March 9, 2016 By Mohamed Fernando Conteh & Moses A. Kargbo
The 7th Global Conference of the Extractive Industries Transparency Initiative (EITI) has ended in the Peruvian capital of Lima with the Sierra Leone delegation – led by the Chief of Staff, Saidu Conton Sesay as the SLEITI Champion – showcasing the country’s enormous potentials in the mining and oil and gas sectors, as well as participating in key discussions on the sidelines of the well-attended two-day meeting.
The conference, which was held on 24 – 25 February at the Lima Convention Center in the province of San Isidro, was preceded by meetings, including that for EITI National Coordinators, where the SLEITI National Coordinator, Mina Horace, shared her experiences with other EITI implementing countries.
The EITI international secretariat holds a global conference at least every three years to provide an international forum for stakeholders to further the objectives of the Initiative. This year’s conference provided an important and visible platform for debate, advocacy, continued fundraising, and inclusion of new EITI stakeholders. Mobilising and sustaining high level coordination, political commitment and momentum to achieve the objective of the EITI Association was another objective of the conference.
This year’s global conference was held under the theme “From Reports to Results”, and the discussions centered on natural resource transparency, and mainstreaming EITI into government and mining company operations, among others.
The conference attracted some 180 participants from 49 implementing countries.
The Sierra Leone delegation was not only in attendance to learn from the conference and share experiences with other EITI implementing countries, but meaningfully participated towards the overall success of the event.
Chief of Staff Saidu Conton Sesay participated in a panel discussion on the topic, “Making the most from Extractives”, which was moderated by Ian Wood, Director of BHP Billiton Foundation. Other panelists include Gunter Nooke, BMX’s Commissioner for Africa and the German Chancellor’s Personal Representative for Africa in the Federal Ministry for Economic Cooperation and Development of Germany; Charles Feinstein, Director of Energy and Extractives at the World Bank; Pilar Camero Berrios, Associate and member of the Board of CSO Law, Environmental and Natural Resources; and Isabelle van Notten, Chief Operating Officer for Responsible Mining Index.
The session, designed exclusively for top government officials and multilateral donor partners including mining investors, sought to identify the various elements of a successful extractives sector, including regulatory regimes: the award of contracts and licenses; economic, social and environmental instruments; institutional capacity; and governance and arrangements.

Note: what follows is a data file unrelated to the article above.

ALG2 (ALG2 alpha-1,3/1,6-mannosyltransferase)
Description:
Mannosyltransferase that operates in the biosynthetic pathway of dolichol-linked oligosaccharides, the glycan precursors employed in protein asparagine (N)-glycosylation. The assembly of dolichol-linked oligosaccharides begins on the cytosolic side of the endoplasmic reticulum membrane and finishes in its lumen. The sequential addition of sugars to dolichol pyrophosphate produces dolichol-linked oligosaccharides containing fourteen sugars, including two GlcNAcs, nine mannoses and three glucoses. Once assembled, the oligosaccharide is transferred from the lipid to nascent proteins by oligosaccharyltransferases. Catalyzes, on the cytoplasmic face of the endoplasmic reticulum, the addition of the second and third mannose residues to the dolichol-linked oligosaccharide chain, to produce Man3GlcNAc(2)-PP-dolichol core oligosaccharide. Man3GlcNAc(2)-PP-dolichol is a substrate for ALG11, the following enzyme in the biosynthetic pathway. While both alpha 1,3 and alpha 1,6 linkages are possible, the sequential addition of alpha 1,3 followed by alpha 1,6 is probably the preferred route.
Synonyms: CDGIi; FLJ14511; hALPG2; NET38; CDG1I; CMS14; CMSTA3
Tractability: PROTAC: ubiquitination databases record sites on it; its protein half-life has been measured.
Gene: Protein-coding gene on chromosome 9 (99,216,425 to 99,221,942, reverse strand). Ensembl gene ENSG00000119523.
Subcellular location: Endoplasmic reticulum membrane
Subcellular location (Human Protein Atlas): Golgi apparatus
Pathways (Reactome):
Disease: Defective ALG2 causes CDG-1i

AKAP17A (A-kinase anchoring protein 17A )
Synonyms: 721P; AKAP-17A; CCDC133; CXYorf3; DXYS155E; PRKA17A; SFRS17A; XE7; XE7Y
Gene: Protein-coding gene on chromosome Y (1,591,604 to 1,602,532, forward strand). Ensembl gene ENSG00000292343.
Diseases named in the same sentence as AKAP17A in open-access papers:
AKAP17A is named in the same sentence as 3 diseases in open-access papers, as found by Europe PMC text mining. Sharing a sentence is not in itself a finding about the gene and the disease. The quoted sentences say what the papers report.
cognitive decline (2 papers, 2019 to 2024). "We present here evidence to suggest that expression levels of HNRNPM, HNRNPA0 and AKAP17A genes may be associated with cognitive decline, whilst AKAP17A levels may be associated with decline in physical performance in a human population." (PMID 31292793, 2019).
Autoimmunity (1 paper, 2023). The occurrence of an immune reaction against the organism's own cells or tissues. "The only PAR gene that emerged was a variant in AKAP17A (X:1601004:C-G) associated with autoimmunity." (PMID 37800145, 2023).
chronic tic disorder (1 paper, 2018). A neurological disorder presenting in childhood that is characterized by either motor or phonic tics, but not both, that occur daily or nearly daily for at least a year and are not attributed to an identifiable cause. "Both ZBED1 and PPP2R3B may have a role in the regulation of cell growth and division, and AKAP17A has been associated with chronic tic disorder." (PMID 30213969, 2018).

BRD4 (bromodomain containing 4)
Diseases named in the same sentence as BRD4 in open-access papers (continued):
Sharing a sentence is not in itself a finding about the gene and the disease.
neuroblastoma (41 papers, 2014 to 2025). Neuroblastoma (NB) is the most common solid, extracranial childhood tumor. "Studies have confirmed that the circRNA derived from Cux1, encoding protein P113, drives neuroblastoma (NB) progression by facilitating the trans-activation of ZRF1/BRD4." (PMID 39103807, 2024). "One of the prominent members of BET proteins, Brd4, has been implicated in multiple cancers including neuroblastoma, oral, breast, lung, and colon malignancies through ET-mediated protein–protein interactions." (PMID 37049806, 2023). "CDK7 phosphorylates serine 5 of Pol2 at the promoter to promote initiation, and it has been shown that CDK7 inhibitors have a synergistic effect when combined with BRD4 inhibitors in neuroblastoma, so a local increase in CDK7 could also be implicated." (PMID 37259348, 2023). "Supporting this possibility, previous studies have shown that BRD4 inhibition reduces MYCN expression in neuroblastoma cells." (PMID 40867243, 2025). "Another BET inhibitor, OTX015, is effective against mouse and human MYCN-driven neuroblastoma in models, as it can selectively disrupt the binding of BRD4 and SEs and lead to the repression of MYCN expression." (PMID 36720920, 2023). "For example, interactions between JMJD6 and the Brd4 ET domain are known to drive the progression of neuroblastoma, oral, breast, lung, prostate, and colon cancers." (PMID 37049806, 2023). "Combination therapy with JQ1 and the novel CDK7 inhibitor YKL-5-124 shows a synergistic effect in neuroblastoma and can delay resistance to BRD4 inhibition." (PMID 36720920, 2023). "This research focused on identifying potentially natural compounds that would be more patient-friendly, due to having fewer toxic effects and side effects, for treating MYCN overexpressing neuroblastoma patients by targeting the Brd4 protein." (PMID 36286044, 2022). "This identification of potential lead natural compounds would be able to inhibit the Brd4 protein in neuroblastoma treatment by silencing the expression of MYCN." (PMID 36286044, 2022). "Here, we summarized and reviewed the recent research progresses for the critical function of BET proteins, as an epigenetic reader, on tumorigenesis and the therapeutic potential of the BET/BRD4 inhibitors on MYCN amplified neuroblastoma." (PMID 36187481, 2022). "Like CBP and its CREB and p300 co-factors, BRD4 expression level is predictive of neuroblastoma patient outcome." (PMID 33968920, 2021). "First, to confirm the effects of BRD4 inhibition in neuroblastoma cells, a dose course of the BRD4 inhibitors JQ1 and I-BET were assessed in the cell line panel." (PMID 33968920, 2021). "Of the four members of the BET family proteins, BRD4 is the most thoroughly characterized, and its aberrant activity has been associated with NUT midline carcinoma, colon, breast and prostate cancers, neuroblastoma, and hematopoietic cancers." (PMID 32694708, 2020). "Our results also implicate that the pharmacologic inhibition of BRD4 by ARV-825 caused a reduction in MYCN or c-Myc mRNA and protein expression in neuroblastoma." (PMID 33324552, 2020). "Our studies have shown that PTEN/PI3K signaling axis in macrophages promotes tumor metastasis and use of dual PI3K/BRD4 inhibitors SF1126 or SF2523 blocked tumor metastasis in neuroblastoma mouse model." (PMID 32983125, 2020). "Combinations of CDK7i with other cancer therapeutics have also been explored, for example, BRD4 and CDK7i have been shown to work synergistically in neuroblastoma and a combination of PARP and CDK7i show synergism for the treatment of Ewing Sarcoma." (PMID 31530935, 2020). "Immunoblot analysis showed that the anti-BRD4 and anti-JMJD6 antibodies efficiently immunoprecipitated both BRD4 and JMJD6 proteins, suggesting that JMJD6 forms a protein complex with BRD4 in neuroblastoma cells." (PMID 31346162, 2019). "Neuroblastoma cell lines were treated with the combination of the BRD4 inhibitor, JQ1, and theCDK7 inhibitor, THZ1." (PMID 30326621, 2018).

The Chief of Staff told his audience that since signing up to the EITI in 2006, several concrete reform-driven steps have been undertaken by Sierra Leone to continuously improve governance in the extractive sector. He pointed to the enactment of the 2009 Mines and Minerals Act which, he said, introduced the Community Development Agreement Initiative for all large-scale mining companies, noting further that the establishment of the Mining Cadastre System and the Online Repository represented a major step forward towards addressing the challenges in the management of the extractive sector.
Mr. Sesay said that through the National Minerals Agency (NMA) and the National Revenue Authority (NRA), the Government of Sierra Leone has seen a considerable increase in revenue generated from the mineral sector, adding that Sierra Leone – through its regulatory institutions – has prioritised a number of core issues such as monitoring compliance of large and small scale mining activities, promoting the rights of communities through the supervision of compensation for land use, crop compensation, community relocation, and other corporate social responsibility, among others.
Also, Hon. Mohamed Sidie Tunis, a member of the Parliamentary Committee on Mines and Mineral Resources in the Sierra Leone Parliament, participated in a ‘Parliamentary Round Table’ debate co-hosted by the EITI international secretariat, UNDP and NRGI.
The discussion was open and revolved around parliamentary oversight functions, including contract transparency. The outcome of the Round Table created an opportunity for continued support and partnership towards empowering parliamentarians to effectively perform oversight functions.
Earlier, the outgoing EITI Chair, Rt. Hon. Clare Short, who stepped down in Lima for Fredrik Reinfeldt, emphasised – in her opening remarks – the importance of mainstreaming EITI into government and mining operations, noting that there was an increasing demand for trust, better information and good governance in the extractive sectors in countries rich in natural resources for the ultimate good of their citizens.
She said EITI has made remarkable success for the benefit of implementing countries and their people, and urged countries to move from recommendations to results. She however noted that an EITI report was not an achievement but rather a means to achieving transparency and accountability in the management of a country’s mineral resources.
Meanwhile, alongside the conference, Sierra Leone showcased its EITI implementation since signing up to the Initiative in 2006. The Sierra Leone EXPO Stand was overwhelmed with guests from other EITI implementing countries to learn from the country’s experience.
Madam Short and the newly appointed EITI Chair, Fredrik Reinfeldt (former Prime Minister of Sweden), both visited the SLEITI EXPO Stand.
Overall, the conference was educative and served as a platform for a renewed commitment to implementing the EITI Standard in the country.